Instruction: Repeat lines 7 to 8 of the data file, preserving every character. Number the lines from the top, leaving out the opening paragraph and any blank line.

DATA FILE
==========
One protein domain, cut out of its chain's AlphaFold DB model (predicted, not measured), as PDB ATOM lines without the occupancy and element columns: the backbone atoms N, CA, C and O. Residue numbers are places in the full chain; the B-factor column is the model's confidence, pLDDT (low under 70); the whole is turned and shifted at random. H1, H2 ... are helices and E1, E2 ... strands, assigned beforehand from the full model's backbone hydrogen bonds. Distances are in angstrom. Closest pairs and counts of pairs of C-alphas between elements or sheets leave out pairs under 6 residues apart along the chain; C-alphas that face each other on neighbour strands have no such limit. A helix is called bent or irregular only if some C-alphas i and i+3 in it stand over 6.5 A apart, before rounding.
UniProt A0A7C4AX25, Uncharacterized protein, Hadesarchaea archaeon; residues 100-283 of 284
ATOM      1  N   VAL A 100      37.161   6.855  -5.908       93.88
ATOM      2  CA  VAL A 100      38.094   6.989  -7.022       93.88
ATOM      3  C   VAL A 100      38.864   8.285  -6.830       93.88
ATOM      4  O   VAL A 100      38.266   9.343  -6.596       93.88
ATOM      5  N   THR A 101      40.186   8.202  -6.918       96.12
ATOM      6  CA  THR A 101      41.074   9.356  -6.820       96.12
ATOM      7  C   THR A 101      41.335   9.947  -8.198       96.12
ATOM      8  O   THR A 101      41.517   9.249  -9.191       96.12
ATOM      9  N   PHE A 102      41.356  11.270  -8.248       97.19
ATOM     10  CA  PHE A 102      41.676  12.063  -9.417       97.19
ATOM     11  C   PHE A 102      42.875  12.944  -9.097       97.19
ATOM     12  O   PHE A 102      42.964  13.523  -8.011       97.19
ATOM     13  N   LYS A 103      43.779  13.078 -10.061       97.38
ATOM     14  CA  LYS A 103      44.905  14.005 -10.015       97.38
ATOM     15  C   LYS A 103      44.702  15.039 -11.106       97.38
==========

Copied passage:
ATOM      6  CA  THR A 101      41.074   9.356  -6.820       96.12
ATOM      7  C   THR A 101      41.335   9.947  -8.198       96.12